The Non-Aligned Movement: A Primer
The Non-Aligned Movement: A Primer
Dr. Fikrejesus Amahazion
20 September 2016
Last week, an Eritrean delegation, led by Foreign Minister Osman Saleh, participated in the 17th Summit of the Non-Aligned Movement (NAM). The summit of the 120-nation group, which saw the attendance of several heads of state, as well as regional allies from Cuba, Ecuador and Bolivia, was held on the resort island of Margarita, located in the Bolivarian Republic of Venezuela. Eritrea’s official statement at the summit was wide-ranging, noting the diverse challenges faced by many of the NAM’s members (including Eritrea), calling for the defense of the principles of the sovereign equality of nations, respect for territorial integrity, political independence and peaceful coexistence, and the respect for the dignity and rights of citizens. Eritrea also reiterated that the promotion and protection of human rights should be based on the principles of cooperation and dialogue, and it called for greater solidarity among member states, expressing its readiness to work with other countries to realize common objectives. Significantly, Eritrea reaffirmed solidarity with countries suffering illegal sanctions or socio-economic and political aggression, including Cuba, Sudan, and Venezuela.
What is the Non-Aligned Movement?
The Non-Aligned Movement (NAM) was founded in Belgrade in 1961 by nations which wanted to avoid formally aligning with the United States or Soviet Union during the Cold War. Recall that the Cold War coincided with the process of decolonization. Generally, the superpowers viewed decolonized states as pawns on a global chessboard and sought to influence them through military support and economic aid. According to the respected scholar Samir Amin, the NAM reflected the Global South’s demand for liberation from the exploitative Global North.
The roots of the NAM extend to the Asia-Africa Conference held in Bandung, Indonesia in 1955. The conference, led by Indian Prime Minister Jawaharlal Nehru, Egyptian President Gamel Abdel Nasser, and Indonesian leader Sukarno, brought together leaders of 29 states from Africa and Asia to discuss common concerns and develop joint policies in international relations.
Subsequently, in Cairo, in June 1961, a meeting was held where participants outlined the principal aims and objectives of what would become the NAM and adopted criteria for membership. The latter included: countries should have an independent policy based on the coexistence of states with different political and social systems; countries should support movements for national independence; and countries should not be members of a multilateral military alliance concluded in the context of great power conflicts. Other requirements for membership in the NAM include: respect for the sovereignty and territorial integrity of all nations; recognition of the equality of all races and all nations; abstention from intervention or interference in the internal affairs of another country; promotion of mutual interests and cooperation; and respect for justice and international obligations.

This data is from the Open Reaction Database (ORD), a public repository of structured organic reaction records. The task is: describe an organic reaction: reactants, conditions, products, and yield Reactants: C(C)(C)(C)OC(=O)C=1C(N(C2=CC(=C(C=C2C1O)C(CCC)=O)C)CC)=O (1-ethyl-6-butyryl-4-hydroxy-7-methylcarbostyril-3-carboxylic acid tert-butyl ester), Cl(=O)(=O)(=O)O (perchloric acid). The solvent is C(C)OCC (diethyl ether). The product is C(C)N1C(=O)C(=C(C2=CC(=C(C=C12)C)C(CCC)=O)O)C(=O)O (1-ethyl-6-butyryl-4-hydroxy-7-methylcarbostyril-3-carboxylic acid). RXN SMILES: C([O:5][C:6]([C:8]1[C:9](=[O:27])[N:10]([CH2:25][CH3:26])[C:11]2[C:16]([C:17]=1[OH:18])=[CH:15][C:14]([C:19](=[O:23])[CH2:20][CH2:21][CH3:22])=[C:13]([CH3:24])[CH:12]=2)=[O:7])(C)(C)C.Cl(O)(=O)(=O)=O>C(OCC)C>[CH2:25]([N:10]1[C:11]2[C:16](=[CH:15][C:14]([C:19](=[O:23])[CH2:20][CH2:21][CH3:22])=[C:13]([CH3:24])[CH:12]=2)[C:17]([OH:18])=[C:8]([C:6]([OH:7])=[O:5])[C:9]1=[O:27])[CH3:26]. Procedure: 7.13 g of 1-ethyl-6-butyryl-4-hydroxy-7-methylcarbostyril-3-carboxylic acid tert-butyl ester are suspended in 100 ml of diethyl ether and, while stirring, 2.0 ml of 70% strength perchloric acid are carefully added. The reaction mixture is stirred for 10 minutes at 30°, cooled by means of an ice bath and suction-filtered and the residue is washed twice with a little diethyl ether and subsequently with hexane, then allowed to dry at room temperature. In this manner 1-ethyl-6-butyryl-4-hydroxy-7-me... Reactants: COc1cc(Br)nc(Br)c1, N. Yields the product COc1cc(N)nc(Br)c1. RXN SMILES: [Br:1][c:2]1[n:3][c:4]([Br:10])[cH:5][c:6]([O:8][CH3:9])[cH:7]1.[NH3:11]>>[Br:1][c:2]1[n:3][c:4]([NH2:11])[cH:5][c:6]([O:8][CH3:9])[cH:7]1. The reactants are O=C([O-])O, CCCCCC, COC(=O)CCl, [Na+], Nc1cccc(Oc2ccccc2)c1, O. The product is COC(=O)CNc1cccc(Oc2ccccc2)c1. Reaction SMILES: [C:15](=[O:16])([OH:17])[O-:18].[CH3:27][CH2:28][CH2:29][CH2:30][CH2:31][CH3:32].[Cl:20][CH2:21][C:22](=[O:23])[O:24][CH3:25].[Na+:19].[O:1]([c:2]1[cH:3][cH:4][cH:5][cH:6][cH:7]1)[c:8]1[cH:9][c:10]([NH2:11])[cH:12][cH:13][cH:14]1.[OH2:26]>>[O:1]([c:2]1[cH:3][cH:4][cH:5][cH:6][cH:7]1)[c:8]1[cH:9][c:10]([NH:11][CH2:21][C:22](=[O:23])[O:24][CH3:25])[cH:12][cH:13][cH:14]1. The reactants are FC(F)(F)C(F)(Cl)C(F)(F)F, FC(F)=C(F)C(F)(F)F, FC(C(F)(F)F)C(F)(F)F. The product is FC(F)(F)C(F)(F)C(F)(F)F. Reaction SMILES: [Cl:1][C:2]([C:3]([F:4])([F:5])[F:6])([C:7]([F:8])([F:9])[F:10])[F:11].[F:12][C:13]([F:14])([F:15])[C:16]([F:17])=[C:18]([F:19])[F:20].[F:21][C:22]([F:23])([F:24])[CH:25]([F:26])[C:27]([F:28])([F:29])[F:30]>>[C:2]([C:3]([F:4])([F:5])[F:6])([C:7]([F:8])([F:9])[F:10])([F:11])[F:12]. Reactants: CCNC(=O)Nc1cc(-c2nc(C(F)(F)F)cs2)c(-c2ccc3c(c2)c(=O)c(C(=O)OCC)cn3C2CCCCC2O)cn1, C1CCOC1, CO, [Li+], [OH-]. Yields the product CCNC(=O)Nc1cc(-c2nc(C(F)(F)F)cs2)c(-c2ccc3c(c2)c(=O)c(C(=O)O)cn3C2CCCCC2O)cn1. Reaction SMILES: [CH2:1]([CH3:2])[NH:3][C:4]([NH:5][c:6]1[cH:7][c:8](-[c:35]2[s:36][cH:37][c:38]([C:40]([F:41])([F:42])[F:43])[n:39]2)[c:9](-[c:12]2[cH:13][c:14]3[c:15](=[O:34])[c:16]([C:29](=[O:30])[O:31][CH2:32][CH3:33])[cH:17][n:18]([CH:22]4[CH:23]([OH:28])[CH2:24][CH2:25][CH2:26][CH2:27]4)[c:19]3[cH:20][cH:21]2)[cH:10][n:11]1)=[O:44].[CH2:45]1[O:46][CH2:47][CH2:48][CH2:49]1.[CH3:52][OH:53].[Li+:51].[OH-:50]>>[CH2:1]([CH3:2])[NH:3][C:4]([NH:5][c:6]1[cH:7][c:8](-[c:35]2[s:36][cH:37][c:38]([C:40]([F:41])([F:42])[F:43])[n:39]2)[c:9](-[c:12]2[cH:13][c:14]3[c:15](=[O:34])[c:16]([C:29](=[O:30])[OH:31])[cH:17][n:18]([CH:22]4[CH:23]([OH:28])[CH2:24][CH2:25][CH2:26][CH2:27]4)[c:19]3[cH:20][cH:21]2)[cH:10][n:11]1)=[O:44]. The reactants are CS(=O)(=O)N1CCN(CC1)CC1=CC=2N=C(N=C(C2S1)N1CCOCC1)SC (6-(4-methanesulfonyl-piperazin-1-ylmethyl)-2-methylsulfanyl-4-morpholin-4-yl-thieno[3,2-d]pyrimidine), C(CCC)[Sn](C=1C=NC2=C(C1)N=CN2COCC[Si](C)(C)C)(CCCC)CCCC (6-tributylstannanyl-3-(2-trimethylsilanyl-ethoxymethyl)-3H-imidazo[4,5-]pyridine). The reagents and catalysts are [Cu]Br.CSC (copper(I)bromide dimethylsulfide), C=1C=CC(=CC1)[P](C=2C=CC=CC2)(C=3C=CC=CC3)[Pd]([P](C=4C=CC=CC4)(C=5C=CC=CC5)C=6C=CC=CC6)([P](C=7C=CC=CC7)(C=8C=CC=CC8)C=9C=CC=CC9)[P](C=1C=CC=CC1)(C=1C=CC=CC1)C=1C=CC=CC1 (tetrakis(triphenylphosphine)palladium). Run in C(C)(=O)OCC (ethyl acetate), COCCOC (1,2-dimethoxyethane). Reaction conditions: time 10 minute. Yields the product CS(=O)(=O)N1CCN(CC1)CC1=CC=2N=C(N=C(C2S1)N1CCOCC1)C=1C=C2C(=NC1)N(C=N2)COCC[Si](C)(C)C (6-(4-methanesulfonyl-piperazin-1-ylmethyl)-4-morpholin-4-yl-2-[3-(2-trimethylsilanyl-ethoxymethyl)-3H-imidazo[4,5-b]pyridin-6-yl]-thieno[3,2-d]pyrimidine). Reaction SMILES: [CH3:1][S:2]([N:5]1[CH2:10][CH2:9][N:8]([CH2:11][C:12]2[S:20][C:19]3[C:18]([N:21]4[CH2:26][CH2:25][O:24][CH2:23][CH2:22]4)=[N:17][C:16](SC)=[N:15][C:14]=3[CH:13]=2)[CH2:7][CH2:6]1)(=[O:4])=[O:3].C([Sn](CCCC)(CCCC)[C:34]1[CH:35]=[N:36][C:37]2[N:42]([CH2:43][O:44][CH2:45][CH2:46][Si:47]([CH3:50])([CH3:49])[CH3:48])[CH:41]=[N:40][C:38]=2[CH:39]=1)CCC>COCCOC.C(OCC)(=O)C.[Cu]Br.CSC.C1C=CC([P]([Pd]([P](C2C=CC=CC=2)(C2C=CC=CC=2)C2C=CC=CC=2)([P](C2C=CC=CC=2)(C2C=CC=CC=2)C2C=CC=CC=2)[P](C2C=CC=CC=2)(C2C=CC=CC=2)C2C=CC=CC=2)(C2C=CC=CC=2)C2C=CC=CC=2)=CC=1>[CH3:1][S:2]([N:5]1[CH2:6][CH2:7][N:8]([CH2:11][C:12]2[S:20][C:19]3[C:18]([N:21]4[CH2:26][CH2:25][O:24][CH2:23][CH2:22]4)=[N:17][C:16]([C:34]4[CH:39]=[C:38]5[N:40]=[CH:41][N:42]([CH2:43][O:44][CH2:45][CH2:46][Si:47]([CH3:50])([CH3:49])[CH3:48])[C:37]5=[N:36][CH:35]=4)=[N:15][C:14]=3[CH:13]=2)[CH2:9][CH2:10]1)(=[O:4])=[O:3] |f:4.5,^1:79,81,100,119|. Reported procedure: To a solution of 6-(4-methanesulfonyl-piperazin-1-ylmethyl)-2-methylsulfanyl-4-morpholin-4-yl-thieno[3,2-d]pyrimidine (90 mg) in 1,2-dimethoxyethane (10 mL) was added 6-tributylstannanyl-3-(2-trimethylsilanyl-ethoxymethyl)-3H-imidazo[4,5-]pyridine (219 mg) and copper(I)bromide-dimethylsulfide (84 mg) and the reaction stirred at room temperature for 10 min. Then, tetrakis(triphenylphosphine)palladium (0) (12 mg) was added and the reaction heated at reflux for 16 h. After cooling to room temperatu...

Several months after the Cairo meeting, in September 1961, the first Conference of Heads of State or Government of Non-Aligned Countries, attended by 25 countries, was held in Belgrade, largely through the initiative of Yugoslavian President Josip Broz Tito.
Currently, the NAM boasts 120 member countries, representing approximately two-thirds of the United Nations’ members and over half of the world’s population. Furthermore, a number of countries and organizations (including the African Union and Arab League) hold observer status at the NAM.
Eritrea joined the NAM in 1995. Notably, the country’s foreign policy has long been firmly based upon principles of non-alignment and it is willing to work with anyone and everyone, through mutual respect and cooperation. Epitomizing many of the central tenets of the NAM, “Eritrea’s sovereign choice has always been, and remains, that of aversion to dependency, polarized alliances and the suzerainty” of a big brother.